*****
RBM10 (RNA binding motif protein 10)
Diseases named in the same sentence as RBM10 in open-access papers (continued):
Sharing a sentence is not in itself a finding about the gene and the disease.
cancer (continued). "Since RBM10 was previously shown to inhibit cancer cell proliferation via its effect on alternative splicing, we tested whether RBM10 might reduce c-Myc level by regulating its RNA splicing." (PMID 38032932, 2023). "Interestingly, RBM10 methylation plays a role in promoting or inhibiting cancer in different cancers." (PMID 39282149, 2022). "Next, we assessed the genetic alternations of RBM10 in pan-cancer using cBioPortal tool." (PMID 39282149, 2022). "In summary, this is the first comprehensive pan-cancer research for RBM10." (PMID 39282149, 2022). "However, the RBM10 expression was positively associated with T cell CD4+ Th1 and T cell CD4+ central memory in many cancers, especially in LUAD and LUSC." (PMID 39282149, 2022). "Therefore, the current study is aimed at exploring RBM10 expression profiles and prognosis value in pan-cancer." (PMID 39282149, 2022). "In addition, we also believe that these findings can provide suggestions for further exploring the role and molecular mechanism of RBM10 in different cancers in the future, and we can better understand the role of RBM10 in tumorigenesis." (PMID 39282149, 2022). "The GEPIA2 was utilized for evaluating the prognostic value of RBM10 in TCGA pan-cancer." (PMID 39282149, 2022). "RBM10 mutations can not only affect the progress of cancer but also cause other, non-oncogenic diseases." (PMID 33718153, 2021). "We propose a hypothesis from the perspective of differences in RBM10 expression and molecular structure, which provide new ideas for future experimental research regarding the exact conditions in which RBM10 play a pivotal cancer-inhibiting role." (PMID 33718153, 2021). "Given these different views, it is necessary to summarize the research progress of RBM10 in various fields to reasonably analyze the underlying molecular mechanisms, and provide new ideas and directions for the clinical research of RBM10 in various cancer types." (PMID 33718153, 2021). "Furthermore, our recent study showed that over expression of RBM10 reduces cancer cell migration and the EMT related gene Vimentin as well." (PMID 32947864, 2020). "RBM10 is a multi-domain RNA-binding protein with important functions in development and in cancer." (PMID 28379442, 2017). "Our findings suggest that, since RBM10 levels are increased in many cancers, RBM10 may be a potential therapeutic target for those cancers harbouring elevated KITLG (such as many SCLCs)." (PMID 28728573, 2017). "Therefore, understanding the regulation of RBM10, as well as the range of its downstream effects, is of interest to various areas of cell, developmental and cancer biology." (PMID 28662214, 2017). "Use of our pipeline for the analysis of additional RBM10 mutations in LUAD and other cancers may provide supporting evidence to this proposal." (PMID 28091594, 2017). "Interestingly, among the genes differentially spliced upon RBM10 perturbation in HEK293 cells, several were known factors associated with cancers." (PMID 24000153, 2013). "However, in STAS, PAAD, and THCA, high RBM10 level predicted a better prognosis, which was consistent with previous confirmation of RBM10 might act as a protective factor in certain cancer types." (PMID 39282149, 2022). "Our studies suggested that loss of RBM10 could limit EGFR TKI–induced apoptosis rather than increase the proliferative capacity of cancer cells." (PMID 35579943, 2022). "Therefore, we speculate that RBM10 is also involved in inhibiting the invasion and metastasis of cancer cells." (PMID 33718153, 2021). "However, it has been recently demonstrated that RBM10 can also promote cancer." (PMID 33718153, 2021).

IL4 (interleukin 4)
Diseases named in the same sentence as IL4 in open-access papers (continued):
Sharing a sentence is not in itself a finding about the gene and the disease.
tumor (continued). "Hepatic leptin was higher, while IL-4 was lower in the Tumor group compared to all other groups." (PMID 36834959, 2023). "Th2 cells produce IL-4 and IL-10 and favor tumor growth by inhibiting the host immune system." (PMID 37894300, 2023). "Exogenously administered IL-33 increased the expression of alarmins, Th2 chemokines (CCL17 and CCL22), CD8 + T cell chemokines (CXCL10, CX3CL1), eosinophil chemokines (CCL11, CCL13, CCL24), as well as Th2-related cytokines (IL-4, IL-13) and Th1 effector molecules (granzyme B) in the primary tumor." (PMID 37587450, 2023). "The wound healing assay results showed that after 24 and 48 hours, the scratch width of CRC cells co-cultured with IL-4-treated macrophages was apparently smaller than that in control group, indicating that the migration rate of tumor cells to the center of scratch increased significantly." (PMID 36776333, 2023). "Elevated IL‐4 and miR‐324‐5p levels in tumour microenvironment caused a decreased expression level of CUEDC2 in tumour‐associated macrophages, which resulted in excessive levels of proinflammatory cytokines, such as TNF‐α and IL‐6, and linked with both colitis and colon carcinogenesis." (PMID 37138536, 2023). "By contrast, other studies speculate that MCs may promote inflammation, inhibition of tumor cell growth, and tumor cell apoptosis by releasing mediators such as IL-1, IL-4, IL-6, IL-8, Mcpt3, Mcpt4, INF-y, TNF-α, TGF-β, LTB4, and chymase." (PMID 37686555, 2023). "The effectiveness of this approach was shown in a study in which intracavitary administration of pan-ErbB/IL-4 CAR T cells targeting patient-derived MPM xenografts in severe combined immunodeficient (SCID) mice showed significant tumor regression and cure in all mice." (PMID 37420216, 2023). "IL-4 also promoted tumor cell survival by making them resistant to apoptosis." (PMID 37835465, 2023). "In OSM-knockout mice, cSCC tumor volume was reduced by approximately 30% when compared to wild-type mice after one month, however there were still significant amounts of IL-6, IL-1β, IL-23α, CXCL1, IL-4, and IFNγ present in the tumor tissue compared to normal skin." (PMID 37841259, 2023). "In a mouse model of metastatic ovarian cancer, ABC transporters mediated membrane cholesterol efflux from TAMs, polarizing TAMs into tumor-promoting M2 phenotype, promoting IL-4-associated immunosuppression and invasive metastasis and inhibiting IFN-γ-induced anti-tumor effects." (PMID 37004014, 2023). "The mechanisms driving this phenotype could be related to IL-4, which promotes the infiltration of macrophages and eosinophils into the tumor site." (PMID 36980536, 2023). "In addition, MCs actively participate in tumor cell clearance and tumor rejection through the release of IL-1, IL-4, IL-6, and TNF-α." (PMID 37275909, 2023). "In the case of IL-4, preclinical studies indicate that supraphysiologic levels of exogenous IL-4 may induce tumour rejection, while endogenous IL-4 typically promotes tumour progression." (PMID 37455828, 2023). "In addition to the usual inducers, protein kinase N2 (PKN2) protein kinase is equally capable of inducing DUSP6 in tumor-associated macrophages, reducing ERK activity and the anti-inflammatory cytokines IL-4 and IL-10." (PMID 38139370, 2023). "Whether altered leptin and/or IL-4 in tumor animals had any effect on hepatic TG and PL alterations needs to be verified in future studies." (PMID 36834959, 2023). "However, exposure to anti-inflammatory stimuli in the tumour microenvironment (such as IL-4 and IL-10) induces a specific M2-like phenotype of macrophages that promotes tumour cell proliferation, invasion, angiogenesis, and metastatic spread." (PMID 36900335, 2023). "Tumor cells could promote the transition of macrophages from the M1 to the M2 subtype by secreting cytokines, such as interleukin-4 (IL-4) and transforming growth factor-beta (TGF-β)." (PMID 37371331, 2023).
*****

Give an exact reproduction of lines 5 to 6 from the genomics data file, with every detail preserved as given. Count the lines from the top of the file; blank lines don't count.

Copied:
IL4 (interleukin 4)
Diseases named in the same sentence as IL4 in open-access papers (continued):